As parents, we’re always looking for ways to make our children smarter, to better prepare them for success later in life. But can we accomplish that during toddlerhood by parking them in front of the latest Baby Einstein videos? Filmmakers and educators who create “baby” media would want you to believe as much. But child development experts disagree.
Before you buy, know the facts.
Dr. Hank Herrod of The Urban Child Institute says children don’t receive much benefit from passively watching TV. “Children’s early brain development occurs through a process of interactions between children and their environments,” he says. “Unfortunately, when infants and toddlers are watching television, their brains are being wired to respond to screens at a time when they need to be interacting with real human beings and developing motor skills.”
Researchers say that, on average, by the time a child reaches her second birthday, she is watching 90 minutes of television a day. Andrew Meltzoff, co-director of the Institute for Learning and Brain Sciences at the University of Washington, says early television viewing places children at an increased risk for attention deficit problems, diminished reading ability, and weight issues.
You would never know it, judging from the explosion of media that promises smarter tots. Products like Baby Einstein and Bach for Babies profess to offer overworked parents much-needed support by providing something other than cartoon noise to tots under 3.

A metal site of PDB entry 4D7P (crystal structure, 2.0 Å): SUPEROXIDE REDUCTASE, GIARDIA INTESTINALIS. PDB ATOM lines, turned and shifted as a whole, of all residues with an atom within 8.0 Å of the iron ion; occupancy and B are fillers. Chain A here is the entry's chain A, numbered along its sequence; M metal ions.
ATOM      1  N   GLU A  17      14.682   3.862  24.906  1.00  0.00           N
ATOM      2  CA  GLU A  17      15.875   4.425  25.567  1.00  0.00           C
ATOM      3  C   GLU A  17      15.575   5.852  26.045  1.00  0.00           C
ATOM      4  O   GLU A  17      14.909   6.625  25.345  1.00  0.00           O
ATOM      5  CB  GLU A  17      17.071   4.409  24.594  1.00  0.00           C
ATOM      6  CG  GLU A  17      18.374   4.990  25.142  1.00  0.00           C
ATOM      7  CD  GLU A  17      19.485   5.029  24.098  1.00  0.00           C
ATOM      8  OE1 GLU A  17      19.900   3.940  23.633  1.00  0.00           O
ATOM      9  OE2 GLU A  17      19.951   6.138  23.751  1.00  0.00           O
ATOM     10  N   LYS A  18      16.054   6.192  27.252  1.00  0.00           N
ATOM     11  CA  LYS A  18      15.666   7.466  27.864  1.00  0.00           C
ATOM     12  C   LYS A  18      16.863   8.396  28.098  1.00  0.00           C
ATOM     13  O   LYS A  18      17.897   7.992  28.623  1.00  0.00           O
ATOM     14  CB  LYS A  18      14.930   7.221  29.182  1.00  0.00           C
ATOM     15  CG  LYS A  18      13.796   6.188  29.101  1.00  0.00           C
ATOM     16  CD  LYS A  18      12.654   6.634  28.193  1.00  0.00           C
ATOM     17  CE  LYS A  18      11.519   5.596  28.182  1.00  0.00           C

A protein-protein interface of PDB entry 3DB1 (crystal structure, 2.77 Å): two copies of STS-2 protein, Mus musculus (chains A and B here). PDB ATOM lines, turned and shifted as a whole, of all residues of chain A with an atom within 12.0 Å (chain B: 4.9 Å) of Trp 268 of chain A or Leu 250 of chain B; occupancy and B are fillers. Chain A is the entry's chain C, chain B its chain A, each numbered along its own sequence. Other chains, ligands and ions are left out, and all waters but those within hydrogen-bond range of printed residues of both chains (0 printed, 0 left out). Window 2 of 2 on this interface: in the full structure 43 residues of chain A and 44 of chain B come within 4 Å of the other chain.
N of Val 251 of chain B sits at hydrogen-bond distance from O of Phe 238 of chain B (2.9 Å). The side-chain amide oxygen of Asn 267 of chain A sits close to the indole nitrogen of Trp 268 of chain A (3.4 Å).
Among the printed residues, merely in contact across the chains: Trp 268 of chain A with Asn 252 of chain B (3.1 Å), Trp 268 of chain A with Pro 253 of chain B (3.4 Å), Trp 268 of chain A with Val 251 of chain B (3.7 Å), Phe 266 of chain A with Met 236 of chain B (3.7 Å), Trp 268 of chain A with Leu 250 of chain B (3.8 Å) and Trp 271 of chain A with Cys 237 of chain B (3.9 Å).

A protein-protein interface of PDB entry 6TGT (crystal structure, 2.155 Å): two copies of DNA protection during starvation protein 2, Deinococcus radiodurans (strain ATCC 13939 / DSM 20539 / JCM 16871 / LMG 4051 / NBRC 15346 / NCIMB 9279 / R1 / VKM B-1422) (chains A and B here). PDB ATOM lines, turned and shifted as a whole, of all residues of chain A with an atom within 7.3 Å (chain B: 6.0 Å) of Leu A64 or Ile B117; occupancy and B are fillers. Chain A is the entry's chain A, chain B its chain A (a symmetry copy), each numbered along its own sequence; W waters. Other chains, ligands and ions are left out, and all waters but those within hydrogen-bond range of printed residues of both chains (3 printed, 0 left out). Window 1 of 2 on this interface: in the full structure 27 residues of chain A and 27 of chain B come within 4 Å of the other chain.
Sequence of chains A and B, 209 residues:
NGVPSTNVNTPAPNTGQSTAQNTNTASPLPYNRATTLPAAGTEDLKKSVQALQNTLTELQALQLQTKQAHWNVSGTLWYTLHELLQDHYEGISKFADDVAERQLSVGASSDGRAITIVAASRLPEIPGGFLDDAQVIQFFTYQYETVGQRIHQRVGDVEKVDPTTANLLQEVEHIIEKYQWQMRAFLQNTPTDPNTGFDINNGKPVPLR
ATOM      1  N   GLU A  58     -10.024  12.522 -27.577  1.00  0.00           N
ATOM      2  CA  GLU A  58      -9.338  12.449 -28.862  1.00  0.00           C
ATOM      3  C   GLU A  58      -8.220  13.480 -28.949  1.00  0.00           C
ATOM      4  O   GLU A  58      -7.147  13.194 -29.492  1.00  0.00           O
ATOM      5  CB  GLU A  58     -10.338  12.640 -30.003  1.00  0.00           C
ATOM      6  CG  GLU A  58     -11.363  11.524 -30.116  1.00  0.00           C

Does media make baby brighter?
Some of the most popular media for infants and toddlers is made by educators and based on scientifically proven methods widely used in early childhood development. But research indicates these might not do much good after all. According to a 2007 University of Washington study, children between 16 and 24 months were not affected in any way by exposure to baby-oriented videos.
Alarmingly, babies between 8 and 16 months whose parents relied heavily on baby media actually scored lower on standard language development tests. Research at other universities concludes that there is no relationship between baby media and general language development in children between their first and second birthdays, and babies who learned the most words at a younger age were those exposed to no infant media at all.
The difference is simple: Children who learn the most are exposed to parents whose interactive behavior delivers what babies need most: time to touch, talk, read, and play. In study after study, science says direct human interaction with babies and toddlers is really the only way to prepare them for their verbal, social future.
“A TV showing a video does next to nothing for very young children without some kind of contextual interaction with caregivers,” says Katie Midgley of The Urban Child Institute. “But if a parent watches a video with their kids and verbally interprets the images and themes presented, these fertile young minds benefit from it.”
Babies need face time, with you.
The American Academy of Pediatrics’ recommends children under age 2 have no screen time. Instead, involve tots in activities that foster healthy development such as reading, singing, and playing. To ensure proper brain development in very young children, The Urban Child Institute recommends: • No television viewing for children under 2. • Keep televisions and computers centrally located and out of kids’ bedrooms. • Monitor the programs your children watch. They should be informative and peaceful. • Heighten brain activity by repeat wording and phrases you hear during the show; encourage children to sing and dance along with the characters.
Katie Midgley is the community outreach and public policy associate with the Urban Child Institute in Memphis.